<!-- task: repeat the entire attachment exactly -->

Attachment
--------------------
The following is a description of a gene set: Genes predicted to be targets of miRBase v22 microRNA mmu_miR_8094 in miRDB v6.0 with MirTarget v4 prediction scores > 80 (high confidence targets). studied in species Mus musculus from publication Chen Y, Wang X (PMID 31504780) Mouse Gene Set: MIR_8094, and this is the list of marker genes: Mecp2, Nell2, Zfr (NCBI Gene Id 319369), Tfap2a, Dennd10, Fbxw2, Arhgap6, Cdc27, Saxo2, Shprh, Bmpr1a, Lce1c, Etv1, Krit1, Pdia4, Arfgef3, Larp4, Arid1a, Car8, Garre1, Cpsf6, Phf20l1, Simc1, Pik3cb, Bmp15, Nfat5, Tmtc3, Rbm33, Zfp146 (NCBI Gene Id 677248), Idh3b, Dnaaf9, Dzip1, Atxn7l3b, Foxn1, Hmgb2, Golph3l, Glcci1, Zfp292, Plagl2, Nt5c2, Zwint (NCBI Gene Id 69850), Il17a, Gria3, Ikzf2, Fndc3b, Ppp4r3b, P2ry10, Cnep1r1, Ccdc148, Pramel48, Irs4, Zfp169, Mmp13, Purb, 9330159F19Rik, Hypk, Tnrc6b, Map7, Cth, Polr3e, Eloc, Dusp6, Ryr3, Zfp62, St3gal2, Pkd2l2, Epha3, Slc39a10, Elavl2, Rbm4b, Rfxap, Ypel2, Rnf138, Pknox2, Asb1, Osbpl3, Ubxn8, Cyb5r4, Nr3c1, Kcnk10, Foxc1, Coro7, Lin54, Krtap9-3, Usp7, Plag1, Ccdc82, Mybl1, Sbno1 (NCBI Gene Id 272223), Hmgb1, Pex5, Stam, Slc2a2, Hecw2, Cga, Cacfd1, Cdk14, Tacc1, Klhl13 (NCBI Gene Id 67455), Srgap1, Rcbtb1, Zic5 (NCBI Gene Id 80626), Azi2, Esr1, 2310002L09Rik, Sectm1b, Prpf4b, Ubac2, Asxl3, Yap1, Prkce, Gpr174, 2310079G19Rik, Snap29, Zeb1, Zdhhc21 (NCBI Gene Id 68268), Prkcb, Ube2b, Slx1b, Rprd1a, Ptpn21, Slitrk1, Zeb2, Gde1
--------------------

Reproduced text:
The following is a description of a gene set: Genes predicted to be targets of miRBase v22 microRNA mmu_miR_8094 in miRDB v6.0 with MirTarget v4 prediction scores > 80 (high confidence targets). studied in species Mus musculus from publication Chen Y, Wang X (PMID 31504780) Mouse Gene Set: MIR_8094, and this is the list of marker genes: Mecp2, Nell2, Zfr (NCBI Gene Id 319369), Tfap2a, Dennd10, Fbxw2, Arhgap6, Cdc27, Saxo2, Shprh, Bmpr1a, Lce1c, Etv1, Krit1, Pdia4, Arfgef3, Larp4, Arid1a, Car8, Garre1, Cpsf6, Phf20l1, Simc1, Pik3cb, Bmp15, Nfat5, Tmtc3, Rbm33, Zfp146 (NCBI Gene Id 677248), Idh3b, Dnaaf9, Dzip1, Atxn7l3b, Foxn1, Hmgb2, Golph3l, Glcci1, Zfp292, Plagl2, Nt5c2, Zwint (NCBI Gene Id 69850), Il17a, Gria3, Ikzf2, Fndc3b, Ppp4r3b, P2ry10, Cnep1r1, Ccdc148, Pramel48, Irs4, Zfp169, Mmp13, Purb, 9330159F19Rik, Hypk, Tnrc6b, Map7, Cth, Polr3e, Eloc, Dusp6, Ryr3, Zfp62, St3gal2, Pkd2l2, Epha3, Slc39a10, Elavl2, Rbm4b, Rfxap, Ypel2, Rnf138, Pknox2, Asb1, Osbpl3, Ubxn8, Cyb5r4, Nr3c1, Kcnk10, Foxc1, Coro7, Lin54, Krtap9-3, Usp7, Plag1, Ccdc82, Mybl1, Sbno1 (NCBI Gene Id 272223), Hmgb1, Pex5, Stam, Slc2a2, Hecw2, Cga, Cacfd1, Cdk14, Tacc1, Klhl13 (NCBI Gene Id 67455), Srgap1, Rcbtb1, Zic5 (NCBI Gene Id 80626), Azi2, Esr1, 2310002L09Rik, Sectm1b, Prpf4b, Ubac2, Asxl3, Yap1, Prkce, Gpr174, 2310079G19Rik, Snap29, Zeb1, Zdhhc21 (NCBI Gene Id 68268), Prkcb, Ube2b, Slx1b, Rprd1a, Ptpn21, Slitrk1, Zeb2, Gde1